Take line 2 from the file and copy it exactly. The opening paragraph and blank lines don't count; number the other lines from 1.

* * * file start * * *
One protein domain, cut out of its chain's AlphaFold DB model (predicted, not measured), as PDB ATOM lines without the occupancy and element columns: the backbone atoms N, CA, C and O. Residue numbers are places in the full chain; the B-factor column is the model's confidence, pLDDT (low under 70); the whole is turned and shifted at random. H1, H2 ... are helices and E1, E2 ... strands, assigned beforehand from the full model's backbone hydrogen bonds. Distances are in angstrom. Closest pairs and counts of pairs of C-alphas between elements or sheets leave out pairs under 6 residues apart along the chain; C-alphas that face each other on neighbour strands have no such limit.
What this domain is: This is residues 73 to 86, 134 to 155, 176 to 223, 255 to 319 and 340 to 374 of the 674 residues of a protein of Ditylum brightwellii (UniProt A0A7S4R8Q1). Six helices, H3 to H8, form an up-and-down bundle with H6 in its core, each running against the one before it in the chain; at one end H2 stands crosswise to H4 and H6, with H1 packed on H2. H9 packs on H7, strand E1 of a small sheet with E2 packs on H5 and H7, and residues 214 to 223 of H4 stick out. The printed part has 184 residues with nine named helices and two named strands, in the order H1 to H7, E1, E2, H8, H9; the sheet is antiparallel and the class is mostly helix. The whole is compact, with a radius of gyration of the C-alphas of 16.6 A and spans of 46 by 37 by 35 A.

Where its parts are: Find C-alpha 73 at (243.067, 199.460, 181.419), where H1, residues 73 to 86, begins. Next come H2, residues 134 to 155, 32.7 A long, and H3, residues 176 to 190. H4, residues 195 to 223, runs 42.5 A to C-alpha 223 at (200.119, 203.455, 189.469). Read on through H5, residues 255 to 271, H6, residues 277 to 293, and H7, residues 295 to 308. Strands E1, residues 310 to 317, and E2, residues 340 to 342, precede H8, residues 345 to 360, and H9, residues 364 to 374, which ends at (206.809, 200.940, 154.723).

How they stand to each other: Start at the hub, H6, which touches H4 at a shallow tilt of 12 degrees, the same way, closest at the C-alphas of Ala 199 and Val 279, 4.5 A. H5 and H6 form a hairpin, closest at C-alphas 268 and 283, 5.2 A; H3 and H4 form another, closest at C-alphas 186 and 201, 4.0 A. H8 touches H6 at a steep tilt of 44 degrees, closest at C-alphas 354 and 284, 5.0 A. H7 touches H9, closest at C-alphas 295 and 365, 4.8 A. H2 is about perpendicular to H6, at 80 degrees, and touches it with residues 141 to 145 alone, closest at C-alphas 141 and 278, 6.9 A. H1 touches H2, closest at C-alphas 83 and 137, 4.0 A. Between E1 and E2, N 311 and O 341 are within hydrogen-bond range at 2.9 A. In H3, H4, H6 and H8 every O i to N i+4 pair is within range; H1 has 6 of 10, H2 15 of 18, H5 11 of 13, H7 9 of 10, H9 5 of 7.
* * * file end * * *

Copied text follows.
Where its parts are: Find C-alpha 73 at (243.067, 199.460, 181.419), where H1, residues 73 to 86, begins. Next come H2, residues 134 to 155, 32.7 A long, and H3, residues 176 to 190. H4, residues 195 to 223, runs 42.5 A to C-alpha 223 at (200.119, 203.455, 189.469). Read on through H5, residues 255 to 271, H6, residues 277 to 293, and H7, residues 295 to 308. Strands E1, residues 310 to 317, and E2, residues 340 to 342, precede H8, residues 345 to 360, and H9, residues 364 to 374, which ends at (206.809, 200.940, 154.723).